With reference to the origin 0 of the time is displacement τ, there is the peak P which is the result of correlation of peaks A'I and BII, the abscissa τ1 of the peak P1 being equal to the difference in time separating the peaks A'I and BII. The peak P2 is the result of correlation of the peaks AI and BII and its abscissa τ2 is equal to the difference in time separting the peaks AI and BII. The peak P3 is the result of correlation of the peaks A'I and B'II of which the abscissa thereof τ3 is equal to the difference in time separating these two peaks. Finally the peak P4 is the result of correlation of the peaks AI and B'II and its abscissa τ4 is the difference in time separating these two peaks.
For each pair of recordings, the elementary correlation function is calculated as shown in FIGS. 2c, 3c,4c,etc, the number of elementary cross-correlation functions being equal to the number of selected pairs of recordings.
In order to distinguish the interesting peaks relating to the different types of waves, the sum of the elementary cross-correlation function, of which the non common part of the sound path faces the geological layer of interest is calculated. In fact in such a sum such as that shown in FIG. 5 but on a reduced scale, the peaks corresponding to the results of correlation of the same type of wave where the abscissae are noticeably the same from one elementary cross-correlation function to the next are added together while the parasite phenomena due to noise and the results of correlation of two different types of wave, where the abscissae are different from one elementary correlation to the next are not added but are dispersed to the different abscissae on the time displacement axis.
On the cross-correlation function sum corresponding to each geological layer, the abscissae of different peaks correspond to passage times of the different waves in the said layer.
For each type of transverse longitudinal or other wave a diagram is established representing the passage times thus determining functionally the position of the median plane of the explored layer in the drill bore, the said diagram usually called the "sound log of the explored formation". Based on diagrams plotted in this way, there are elements which make it possible to calculate the propagation speeds of the different types of waves in the formation explored and to determine the "log" for the sound speed for each type of wave.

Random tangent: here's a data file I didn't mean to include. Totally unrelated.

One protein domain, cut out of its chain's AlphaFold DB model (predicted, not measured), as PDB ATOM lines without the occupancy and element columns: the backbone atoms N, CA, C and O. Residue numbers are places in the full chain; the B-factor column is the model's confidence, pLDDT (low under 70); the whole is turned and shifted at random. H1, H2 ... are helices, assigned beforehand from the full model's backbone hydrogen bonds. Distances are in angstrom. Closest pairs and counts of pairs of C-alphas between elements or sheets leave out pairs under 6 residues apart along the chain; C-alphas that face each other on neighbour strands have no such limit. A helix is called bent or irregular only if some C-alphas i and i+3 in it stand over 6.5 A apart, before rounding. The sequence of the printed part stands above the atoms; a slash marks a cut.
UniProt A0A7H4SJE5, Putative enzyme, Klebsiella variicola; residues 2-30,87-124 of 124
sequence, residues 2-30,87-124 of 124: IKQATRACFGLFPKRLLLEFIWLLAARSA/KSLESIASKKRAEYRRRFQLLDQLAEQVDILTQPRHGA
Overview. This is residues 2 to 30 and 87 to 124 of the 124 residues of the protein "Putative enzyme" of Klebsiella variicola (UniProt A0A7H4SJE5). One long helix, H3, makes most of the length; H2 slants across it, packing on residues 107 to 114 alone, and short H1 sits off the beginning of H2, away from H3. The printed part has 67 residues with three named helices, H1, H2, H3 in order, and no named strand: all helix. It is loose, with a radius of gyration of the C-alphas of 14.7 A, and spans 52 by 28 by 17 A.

It should be noted that the recordings obtained in accordance with the method described above make it possible to study the amplitudes of the waves received and thus the attenuation of these waves in the different layers explored. In order to do this, the recordings obtained at different frequencies are used in particular and for each type of wave the attenuation "logs" are prepared for the different frequencies. This makes it possible to pick up interesting information in estimating the porosity, permeability and fluid content of the layers explored.
In the above described embodiments, the propagation noises are eliminated and only the maxima corresponding to the different waves received are accepted. This makes it possible to study the characteristics of the waves more thoroughly. Finally and more particularly there is no risk of falsifying the information sought after by means of inappropriate detection controls since, on the one hand, the receivers record all the signals whatever their shape and amplitude and on the other hand the treatment of the recordings makes it possible to make a better choice of the waves to be studied. From this it is apparent that the speed diagram obtained in accordance with the invention is much more precise and representative of the geological layers explored.
It will be understood that the above description of the present invention is susceptible to various modification changes and adaptations.
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|US5521337 *||Sep 28, 1994||May 28, 1996||Exxon Production Research Company||Seismic profiling tool with variable source/receiver spacer|
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|U.S. Classification||367/27, 181/102, 367/40|
|Feb 5, 1988||FPAY||Fee payment|
Year of fee payment: 4
|Feb 5, 1988||SULP||Surcharge for late payment|
|Oct 30, 1991||FPAY||Fee payment|
Year of fee payment: 8
|Jan 11, 1996||FPAY||Fee payment|
Year of fee payment: 12